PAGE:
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Ongoing professional development is important for all Downer employees to ensure that our people and their skills grow with the business. Our focus on development is designed to ensure that we deliver maximum value to our customers and the services we provide. Some of the learning and development initiatives we offer include inductions, Zero Harm and compliance, project management, leadership and mentoring programs. We also offer accredited and non-accredited programs that help individuals and our organisation plan and drive personal and professional growth. Downer has a number of RTO’s (Registered Training Organisations) across the business which enable employees to gain recognised qualifications.
Downer's Rail business is a Registered Training Organisation (RTO) and is able to deliver nationally recognised training and issue recognised qualifications. This means that the training:
- is nationally recognised by RTOs and businesses;
- is part of a Training Package that has been developed to meet the needs of a particular industry; and
- contributes to gaining a qualification that is part of the Australian Qualifications Framework.
Downer's award winning Talent Development Program
Downer has been awarded the 2015 award for best Talent Development Program in Australia, for its Project Plus and LEaD courses.
This award is the culmination of three years hard work by Downer’s Learning & Development team, working in conjunction with the Project Management Office, HR and Operations, to build the company’s project management workforce.
Downer’s learning programs equip our project practitioners with the critical skills and knowledge to deliver successful project results for Downer and our customers. The programs have been customised using Downer specific case studies which provide the practical skills for delivering profitable projects in our complex and fast changing environment.
Pictured (left to right): Members of Downer’s L&D team - Rosemary Livermore, Learning and Design Specialist Bernadette Cavanagh, General Manager, Capability and Change and Candice Mesecke, Learning Design Specialist.
Apprenticeship scheme tackles skills shortage
Two career pathway programmes in the Waikato District are helping to address the skills shortage in the New Zealand infrastructure industry following the graduation of 21 trainees and apprentices last month.
The Downer Basic Civils programme, between Downer and Waikato-Tainui, in partnership with the Ministry of Social Development, has resulted in 7 previously unemployed members of the community gaining a qualification and employment. Downer and WDC are partners of the Waikato District Alliance (WDA) a joint venture formed to manage and maintain the roading assets of the district.
The Basic Civils Programme aims to attract capable people into the industry and give them career pathways along with industry qualifications.
Last year Waikato-Tainui and Downer met to discuss the possibilities of engaging with unemployed members of the community and offering work opportunities.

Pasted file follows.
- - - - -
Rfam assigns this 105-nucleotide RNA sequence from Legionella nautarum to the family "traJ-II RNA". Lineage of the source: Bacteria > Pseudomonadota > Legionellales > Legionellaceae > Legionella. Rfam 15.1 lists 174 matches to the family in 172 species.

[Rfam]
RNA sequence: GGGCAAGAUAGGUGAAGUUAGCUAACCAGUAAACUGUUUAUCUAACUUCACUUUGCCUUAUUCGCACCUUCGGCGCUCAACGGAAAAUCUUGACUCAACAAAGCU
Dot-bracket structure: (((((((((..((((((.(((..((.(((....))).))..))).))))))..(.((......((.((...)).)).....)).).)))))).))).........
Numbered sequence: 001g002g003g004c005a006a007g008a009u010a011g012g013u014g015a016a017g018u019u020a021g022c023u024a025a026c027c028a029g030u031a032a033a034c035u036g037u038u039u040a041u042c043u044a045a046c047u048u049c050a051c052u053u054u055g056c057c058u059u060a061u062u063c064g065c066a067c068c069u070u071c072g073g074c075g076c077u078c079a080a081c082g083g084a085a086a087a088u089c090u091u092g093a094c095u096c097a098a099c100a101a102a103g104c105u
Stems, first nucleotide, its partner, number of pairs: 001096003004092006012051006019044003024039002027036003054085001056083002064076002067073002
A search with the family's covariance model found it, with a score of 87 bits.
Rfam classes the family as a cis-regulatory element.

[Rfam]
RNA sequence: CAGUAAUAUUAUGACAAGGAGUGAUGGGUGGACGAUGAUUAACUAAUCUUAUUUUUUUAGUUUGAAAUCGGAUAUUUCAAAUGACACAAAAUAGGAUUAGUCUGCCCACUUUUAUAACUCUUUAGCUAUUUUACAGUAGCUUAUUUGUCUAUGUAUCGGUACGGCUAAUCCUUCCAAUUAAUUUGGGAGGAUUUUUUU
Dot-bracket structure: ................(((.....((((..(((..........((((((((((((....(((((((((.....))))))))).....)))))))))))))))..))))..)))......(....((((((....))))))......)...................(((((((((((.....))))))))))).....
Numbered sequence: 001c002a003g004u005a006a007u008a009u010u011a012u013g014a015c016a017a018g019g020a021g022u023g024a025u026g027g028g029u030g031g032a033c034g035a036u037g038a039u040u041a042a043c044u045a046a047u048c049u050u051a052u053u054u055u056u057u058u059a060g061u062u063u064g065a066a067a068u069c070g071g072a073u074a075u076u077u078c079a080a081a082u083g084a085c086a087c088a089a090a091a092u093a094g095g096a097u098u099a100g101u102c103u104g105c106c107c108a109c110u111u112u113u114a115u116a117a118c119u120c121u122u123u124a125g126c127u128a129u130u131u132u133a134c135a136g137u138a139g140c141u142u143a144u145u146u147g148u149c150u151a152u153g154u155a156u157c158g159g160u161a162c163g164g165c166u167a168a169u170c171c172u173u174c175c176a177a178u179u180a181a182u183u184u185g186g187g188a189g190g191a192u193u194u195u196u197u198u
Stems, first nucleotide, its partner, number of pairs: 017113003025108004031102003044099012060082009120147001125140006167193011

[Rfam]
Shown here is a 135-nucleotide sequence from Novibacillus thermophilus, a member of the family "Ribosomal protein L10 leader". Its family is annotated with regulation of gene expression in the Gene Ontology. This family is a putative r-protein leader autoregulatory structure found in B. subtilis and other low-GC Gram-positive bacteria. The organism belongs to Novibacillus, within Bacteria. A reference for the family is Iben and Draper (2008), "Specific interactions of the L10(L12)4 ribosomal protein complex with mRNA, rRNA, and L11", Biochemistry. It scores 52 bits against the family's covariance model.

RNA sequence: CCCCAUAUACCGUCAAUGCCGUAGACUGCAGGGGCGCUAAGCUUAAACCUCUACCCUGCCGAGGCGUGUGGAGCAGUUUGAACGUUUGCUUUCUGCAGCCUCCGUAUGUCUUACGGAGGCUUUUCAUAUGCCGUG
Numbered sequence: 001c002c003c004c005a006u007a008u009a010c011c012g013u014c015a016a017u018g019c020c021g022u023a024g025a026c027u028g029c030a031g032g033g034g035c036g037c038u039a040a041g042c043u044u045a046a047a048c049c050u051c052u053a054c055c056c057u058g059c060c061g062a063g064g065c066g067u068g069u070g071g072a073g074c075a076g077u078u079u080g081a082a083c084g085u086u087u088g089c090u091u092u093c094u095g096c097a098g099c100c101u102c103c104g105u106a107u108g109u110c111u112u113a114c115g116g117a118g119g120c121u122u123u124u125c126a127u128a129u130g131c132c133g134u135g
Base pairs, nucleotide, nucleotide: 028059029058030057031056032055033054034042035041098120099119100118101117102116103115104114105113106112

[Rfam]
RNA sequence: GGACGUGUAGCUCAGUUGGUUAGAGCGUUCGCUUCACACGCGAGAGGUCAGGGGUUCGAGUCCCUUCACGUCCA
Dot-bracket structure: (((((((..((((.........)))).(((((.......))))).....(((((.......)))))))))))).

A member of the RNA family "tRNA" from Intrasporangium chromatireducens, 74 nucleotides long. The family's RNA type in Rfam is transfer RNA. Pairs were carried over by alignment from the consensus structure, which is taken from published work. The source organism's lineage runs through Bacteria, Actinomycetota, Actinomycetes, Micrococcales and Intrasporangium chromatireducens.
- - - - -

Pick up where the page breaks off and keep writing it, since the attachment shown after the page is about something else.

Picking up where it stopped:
“We have taken this programme and worked together with Downer to ensure it is contextual to the needs of our Iwi. The two week schedule encompassed an introduction to infrastructure framed by the work of Waikato-Tainui in the community,” says Donna Flavell, CEO of Waikato-Tainui.
“To get the most out of the programme, the team at the Waikato-Tainui Careers Centre ran a robust pre-employment process to ensure those who made it through had the very best chance to take on a career in infrastructure. We wanted to ensure this investment worked for everyone” says Ms Flavell.
The programme is designed to attract local people to careers in infrastructure and provide a clearly defined career path, supplemented with studies and linked to a national qualification.
In March, Downer also launched an apprentice programme for the Waikato region, linked to NZQA Level 4 qualifications, with 14 apprentices.
“In the past, the industry has not had a clearly defined trade like other mainstream trades such as builders, plumbers and electricians. Having a qualification attached to what used to be a “road worker”, has definitely attracted a high calibre of people, who ordinarily would have not considered applying for entry level jobs in the industry.” WDA Manager Doug Carrasco.
Through the Downer Basics programme the trainees have achieved 50% of the credits towards their Infrastructure Works Level 2 Qualification. They have six months to achieve the rest and after that they can progress to Level 3 or 4 through the apprenticeship programme
The roading industry in New Zealand, along with many other industries, is experiencing a shortage of skilled personnel.
“By providing these learning opportunities that are linked with career pathways we are in a position to attract candidates who are keen to succeed,” says Mr Carrasco.
“The calibre of candidates through this intake has been very high. The candidates went through multiple selection processes to get to the point of starting the academic part of the programme.”
Schemes like the Downer Basics Civils Programme are designed to create depth and succession in organisations that have an ageing workforce.
“Even if these trainees and apprentices do not stay with the Waikato District Alliance for a long period, the industry as a whole will see the benefits in the years to come,” says Mr Carrasco.
The intention is for Waikato District Alliance to run the Downer Basic Civils programme annually.